Looking to hit the race season in perfect condition? Now’s the time to sign up for a warm-weather training camp… You know you’ve fully been gripped by the road and triathlon bug when you no longer go on holiday; instead, you attend ‘training camps’. Professional cyclists and triathletes, like the Vision-sponsored Cofidis team, top-flight triathlete Michelle Vesterby and Ironman legend Cameron Brown, will often head to training camp two or three times a year, and a GC contender may squeeze in a camp before a Grand Tour. However, staple to top-level athletes’ year-round programme are the winter training camps – as they should be for you…
For the rest of us, non-pro riders, a winter camp’s also ideal for testing out cycling Christmas upgrades like Vision’s superb Metron 55 wheels, especially as you’re guaranteed sunshine and blue skies. Not only will this encourage you to ride out for longer than you would in the rain and cold, it ups your vitamin-D levels, raises your mood and will leave you ahead of your club mates come the next club ride.
Organize or plan your own?
So what should you look for in a training camp? Well, the first aspect to consider is whether you should go for an organised camp or plan your own. Like package holidays, the former is often more expensive, albeit you’ll have your rides planned by an experienced coach, food catered for and extras like massage. The latter requires more planning on your part, although it can save you money. It’s also a worthwhile option if there’s a group of you who are experienced and knowledgeable enough to plan your training-camp rides via research, Google Maps and even Strava.
Whether you go for an organised camp or plan your own, one- and two-week options are the most common. This give you time to make inroads into your cycling fitness. Prices can range from sub €100 flights only and affordable accommodation to all-singing, all-dancing packages up to around €1,500.
What should you expect from an organised camp?
Firstly, don’t worry that you’ll be the slowest in the pack or the least experienced. Typically, like club training rides, groups will be split by speed, ability and distance. These range from an average 13-15mph for the lower groups over 40 to 80 miles, to an average 20-21mph over 70 to 110 miles for the faster, more experienced riders.
Many camps will have a masseur on tap offering daily massage. Just note that if your limbs aren’t used to massage, might feel a little sluggish to start with. You’ll acclimatise, though, and will reap the benefits. Mallorca, Greece and Gran Canaria are popular venues, as is Club La Santa in Lanzarote. This Canary Island’s blessed with warm and dry weather all-year round with terrain varying from pan-flat to climbs like the 10km ascent of Tabeyesco. But it’s the cycle-friendly facilities at Club La Santa that make this endurance-sports hub really stand out. Alongside on-site mechanics and bike hire, La Santa now has its own sports-science department.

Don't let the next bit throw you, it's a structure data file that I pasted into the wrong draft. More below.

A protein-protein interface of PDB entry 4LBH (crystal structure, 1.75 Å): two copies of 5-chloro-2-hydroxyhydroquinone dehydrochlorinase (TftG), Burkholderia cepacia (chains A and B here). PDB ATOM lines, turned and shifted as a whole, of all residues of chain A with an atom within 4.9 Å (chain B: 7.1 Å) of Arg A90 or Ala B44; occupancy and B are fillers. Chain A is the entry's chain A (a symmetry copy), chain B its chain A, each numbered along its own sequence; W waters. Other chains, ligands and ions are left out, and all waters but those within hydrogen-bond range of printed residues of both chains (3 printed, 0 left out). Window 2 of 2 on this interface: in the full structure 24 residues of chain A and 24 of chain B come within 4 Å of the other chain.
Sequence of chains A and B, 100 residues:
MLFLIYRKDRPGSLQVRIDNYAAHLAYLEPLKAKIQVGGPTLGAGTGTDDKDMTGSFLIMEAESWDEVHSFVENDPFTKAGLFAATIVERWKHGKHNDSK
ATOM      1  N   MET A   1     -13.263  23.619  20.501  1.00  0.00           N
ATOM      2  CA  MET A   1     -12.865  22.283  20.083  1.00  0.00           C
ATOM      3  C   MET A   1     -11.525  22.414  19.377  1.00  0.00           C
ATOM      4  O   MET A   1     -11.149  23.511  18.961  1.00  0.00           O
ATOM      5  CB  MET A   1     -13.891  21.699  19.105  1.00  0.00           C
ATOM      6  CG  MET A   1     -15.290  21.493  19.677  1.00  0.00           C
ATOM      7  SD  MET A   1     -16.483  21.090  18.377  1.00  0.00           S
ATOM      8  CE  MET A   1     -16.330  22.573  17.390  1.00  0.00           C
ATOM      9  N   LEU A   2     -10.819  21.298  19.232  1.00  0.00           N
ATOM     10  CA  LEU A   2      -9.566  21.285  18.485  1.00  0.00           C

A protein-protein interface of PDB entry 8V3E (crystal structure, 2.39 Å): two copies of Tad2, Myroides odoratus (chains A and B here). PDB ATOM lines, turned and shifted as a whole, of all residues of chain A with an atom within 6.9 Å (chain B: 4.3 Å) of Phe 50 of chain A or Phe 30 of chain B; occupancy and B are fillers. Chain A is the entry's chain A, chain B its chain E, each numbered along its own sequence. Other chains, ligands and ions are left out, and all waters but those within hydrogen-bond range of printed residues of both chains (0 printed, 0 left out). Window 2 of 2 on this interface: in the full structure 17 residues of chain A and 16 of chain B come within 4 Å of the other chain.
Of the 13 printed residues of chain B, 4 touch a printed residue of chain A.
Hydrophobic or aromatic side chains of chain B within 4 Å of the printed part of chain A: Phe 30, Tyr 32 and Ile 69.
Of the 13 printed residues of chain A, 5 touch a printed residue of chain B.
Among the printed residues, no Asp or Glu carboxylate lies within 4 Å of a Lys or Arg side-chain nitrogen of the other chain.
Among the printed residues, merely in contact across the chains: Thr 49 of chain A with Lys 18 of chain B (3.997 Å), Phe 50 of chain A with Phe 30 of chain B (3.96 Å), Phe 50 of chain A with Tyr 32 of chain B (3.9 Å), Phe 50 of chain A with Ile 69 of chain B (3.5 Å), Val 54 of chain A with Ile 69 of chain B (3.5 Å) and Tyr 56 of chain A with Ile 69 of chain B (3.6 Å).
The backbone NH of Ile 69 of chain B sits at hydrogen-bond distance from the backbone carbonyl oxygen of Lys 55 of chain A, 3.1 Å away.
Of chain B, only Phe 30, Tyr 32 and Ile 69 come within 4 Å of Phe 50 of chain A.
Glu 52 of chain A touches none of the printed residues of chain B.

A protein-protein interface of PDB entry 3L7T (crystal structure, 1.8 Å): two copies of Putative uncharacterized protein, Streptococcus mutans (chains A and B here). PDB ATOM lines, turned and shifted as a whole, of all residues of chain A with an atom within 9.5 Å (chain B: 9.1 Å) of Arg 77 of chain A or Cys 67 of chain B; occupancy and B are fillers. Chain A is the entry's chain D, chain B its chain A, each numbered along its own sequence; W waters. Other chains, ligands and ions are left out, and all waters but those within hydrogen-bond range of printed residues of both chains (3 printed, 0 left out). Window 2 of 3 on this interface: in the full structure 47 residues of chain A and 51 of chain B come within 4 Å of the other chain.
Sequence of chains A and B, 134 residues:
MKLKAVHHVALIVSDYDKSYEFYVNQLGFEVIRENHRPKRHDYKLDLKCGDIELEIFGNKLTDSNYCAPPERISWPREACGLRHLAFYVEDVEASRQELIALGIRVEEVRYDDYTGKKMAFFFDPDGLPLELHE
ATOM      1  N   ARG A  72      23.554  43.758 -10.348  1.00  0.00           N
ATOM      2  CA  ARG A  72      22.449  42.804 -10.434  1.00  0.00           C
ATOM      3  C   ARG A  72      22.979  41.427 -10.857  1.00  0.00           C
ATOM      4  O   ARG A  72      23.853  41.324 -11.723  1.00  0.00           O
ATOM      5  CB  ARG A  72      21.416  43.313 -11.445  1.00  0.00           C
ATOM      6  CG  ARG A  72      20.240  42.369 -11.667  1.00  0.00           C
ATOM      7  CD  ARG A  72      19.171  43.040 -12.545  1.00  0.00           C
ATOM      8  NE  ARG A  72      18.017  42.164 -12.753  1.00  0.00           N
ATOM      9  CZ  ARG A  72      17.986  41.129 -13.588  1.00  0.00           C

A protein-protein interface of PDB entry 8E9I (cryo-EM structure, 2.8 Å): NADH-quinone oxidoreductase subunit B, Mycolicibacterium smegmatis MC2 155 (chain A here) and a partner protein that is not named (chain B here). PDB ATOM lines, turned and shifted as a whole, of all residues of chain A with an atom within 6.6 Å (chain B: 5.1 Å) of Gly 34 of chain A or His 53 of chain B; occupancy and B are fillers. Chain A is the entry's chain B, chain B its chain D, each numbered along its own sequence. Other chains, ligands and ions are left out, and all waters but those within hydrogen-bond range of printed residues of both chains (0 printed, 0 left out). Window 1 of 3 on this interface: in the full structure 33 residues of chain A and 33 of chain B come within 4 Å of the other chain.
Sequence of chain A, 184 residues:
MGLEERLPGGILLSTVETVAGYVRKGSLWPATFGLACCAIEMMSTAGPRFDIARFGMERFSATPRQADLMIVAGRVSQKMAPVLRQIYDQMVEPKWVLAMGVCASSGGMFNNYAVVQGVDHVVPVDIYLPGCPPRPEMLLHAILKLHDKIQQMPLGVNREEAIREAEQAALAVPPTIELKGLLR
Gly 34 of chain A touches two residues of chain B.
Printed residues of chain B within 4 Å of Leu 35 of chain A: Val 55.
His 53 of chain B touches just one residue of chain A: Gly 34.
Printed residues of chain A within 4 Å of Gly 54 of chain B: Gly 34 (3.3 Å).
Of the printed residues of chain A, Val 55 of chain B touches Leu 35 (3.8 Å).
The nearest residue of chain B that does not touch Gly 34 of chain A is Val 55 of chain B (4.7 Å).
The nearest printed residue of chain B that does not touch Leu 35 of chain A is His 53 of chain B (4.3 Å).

This offers cutting-edge bike-fitting from Guru bike fit starting from €49. And it’s not just cyclists – there’s also plenty for the active triathlete including a 50m outdoor pool; saltwater lagoon; and recently resurfaced running track. Club La Santa also offers a host of facilities for you and your family, including tennis, yoga, pilates, sailing, golf and much more.
Triathletes based in the southern hemisphere also have a choice of options including a New Zealand camp run by Vision’s Cameron Brown. The 12-time Ironman New Zealand winner – easily then most victories by one athlete in any Ironman – uses Vision’s gear, including wheels from the carbon Metron range, and runs three-day training camp for organization Time2Train. Over a long weekend, you’ll learn the swim, bike and run techniques of the professionals.
Whether you’re a cyclist or triathlete, organised camps do take the stress out of planning, which will appeal to many. Have a look at this seven-day camp from Greek Cycle Holidays and think how enjoyable it’d be just to wake up and train… Sunday: arrive at Athens airport and transferred to your villa, before a social ride precedes the evening meal.
• Monday: 30min core session before breakfast followed by a 5hr steady ride to set the week’s training zones.
• Tuesday: core work and 2-3hr ride featuring long climbs at threshold intensity. Evening focuses on active recovery before dinner.
• Wednesday: core session and flat ride with chaingang efforts.
• Thursday: rest and recovery day so skip the core work and enjoy a short, easy ride.
• Friday: long, hilly day with threshold efforts on the climbs.
• Saturday: core work followed by mixed-effort ride including some time-trial stretches. Vision’s immense Metron Trimax carbon clip-on bars will come in handy here.
• Sunday: it’s time to fly home.
Plan your own
However, if you’re planning your own training camp, Calpe’s proving a popular destination for many cycling teams, who look to conquer the challenging Spanish terrain on Vision wheels, cranks and bars. Average temperature in Calpe in January is around 19°C with and it’s only an hour’s drive from Alicante airport. Inland from the bustling coastal resorts of Calpe and Benidorm are hundreds of kilometres of quiet and smooth roads, winding their way through valleys and over mountain passes. Calpe features a range of climbs to suit all abilities, from long and steady inclines of 6-15km that peak at 1,000m to short, sharp climbs that kiss 25% gradient. You can book yourself a hotel or apartment that has bike storage.
Whichever option you choose, your mind and body will benefit hugely from a cycling training camp.